Your reverie is broken by the sound of the delivery truck pulling in at the other side of the house. You go to the front door to find the usual large, brown parcel (today it is tied together with a depressing tinsel bow), and bring it inside. You take out all of the regular supplies – these are meant to last over the festive period, and therefore include an ominously heavy Christmas pudding – before removing them, the orange sleeve glowing up at you. As you slice open the packet and tip them out onto the tray, you smile upon these little beige lumps of joy (u ok hun), which ironically represent some of the only real colour in your life now (wow), and think again about how while so much has changed, some of the best things have stayed the same.


Meat alternatives have existed since tofu was invented in China, about 2000 years ago during the rule of the Han dynasty. One document from the time suggests that the product, made from fermented soya beans, was known widely as “small mutton.”

In 1967, a fungus called fusarium venenatum was discovered in a soil sample. From that fungus, mycoprotein – a protein-rich ingredient for human consumption – was produced, forming the basis for a new meat alternative when mixed with egg albumen. In 1985, Marlow Foods launched Quorn, a brand of meat replacement products containing mycoprotein, which began retailing in the UK in 1993. By 2015, the brand had released a vegan range using potato starch in place of egg, eradicating the need for animal products.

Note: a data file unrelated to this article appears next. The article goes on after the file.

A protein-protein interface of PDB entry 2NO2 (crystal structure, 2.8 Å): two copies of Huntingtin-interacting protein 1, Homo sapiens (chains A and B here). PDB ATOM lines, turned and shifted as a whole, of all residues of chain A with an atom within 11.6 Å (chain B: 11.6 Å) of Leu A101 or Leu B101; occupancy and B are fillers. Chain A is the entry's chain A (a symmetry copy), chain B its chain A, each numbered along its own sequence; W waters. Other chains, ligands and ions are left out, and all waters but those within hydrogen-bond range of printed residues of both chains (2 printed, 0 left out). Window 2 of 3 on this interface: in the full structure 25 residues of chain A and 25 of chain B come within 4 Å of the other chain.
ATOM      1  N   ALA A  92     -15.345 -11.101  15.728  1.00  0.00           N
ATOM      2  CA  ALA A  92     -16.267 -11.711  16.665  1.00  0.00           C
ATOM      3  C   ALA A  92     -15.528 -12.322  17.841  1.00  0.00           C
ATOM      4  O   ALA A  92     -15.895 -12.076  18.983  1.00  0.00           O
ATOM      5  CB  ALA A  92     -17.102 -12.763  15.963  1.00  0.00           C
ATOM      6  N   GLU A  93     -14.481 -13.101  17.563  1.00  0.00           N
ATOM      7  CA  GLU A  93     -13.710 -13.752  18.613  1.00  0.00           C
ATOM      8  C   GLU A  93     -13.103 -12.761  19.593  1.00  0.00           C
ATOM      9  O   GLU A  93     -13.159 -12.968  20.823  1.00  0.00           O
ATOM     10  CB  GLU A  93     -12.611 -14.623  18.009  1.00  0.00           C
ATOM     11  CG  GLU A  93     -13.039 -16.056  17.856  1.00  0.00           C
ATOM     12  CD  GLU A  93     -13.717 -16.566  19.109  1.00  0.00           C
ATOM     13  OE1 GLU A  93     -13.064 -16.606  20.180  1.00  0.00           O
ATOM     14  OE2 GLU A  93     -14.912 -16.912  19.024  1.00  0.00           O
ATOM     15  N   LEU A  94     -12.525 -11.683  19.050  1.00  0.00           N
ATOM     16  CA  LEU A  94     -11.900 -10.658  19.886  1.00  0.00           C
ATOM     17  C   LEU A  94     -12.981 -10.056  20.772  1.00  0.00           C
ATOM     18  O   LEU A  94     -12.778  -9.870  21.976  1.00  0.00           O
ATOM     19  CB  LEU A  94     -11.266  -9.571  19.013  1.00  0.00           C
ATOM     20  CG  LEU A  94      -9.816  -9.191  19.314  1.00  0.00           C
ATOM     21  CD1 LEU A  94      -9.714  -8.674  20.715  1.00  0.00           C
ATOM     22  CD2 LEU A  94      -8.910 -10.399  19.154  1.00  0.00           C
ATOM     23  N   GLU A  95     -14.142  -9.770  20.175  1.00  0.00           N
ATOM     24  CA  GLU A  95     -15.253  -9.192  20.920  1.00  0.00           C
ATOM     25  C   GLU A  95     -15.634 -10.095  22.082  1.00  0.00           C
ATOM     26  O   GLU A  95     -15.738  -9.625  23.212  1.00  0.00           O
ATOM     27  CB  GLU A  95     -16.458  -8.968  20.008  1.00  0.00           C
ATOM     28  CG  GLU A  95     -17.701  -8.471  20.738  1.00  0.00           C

It is now and you feel terrible. Maybe you are miserable or ill. Maybe you have been dumped; maybe you have a cold; maybe you hate your job; maybe all of these things, maybe none. I can’t tell you the specifics – that’s on you – but what I do know, pal, is that you’ve been extremely watching Come Dine with Me under a blanket for a good four hours now, when everyone knows that it is only properly funny for a maximum of two. Your housemates keep popping their heads around the door, saying “hi,” asking if you want a tea, checking you’re alright, and you answer them minimally: “hey,” “nah I’m good thanks,” “yeah fine haha, you know how it is.”

Then, one of them comes in and switches off the telly (or slams down your laptop screen). Initially you are furious because Mark is literally just about to double cross Julie with a fucking insult of a 6/10 – the utter snake, the cheek of him when he said to her face that her moussaka was “lovely” – but then you see what she is carrying in her hand. It is a pile of Quorn nuggets balanced in a large, precarious pile on a plate. She sits down next to you and holds the dish out.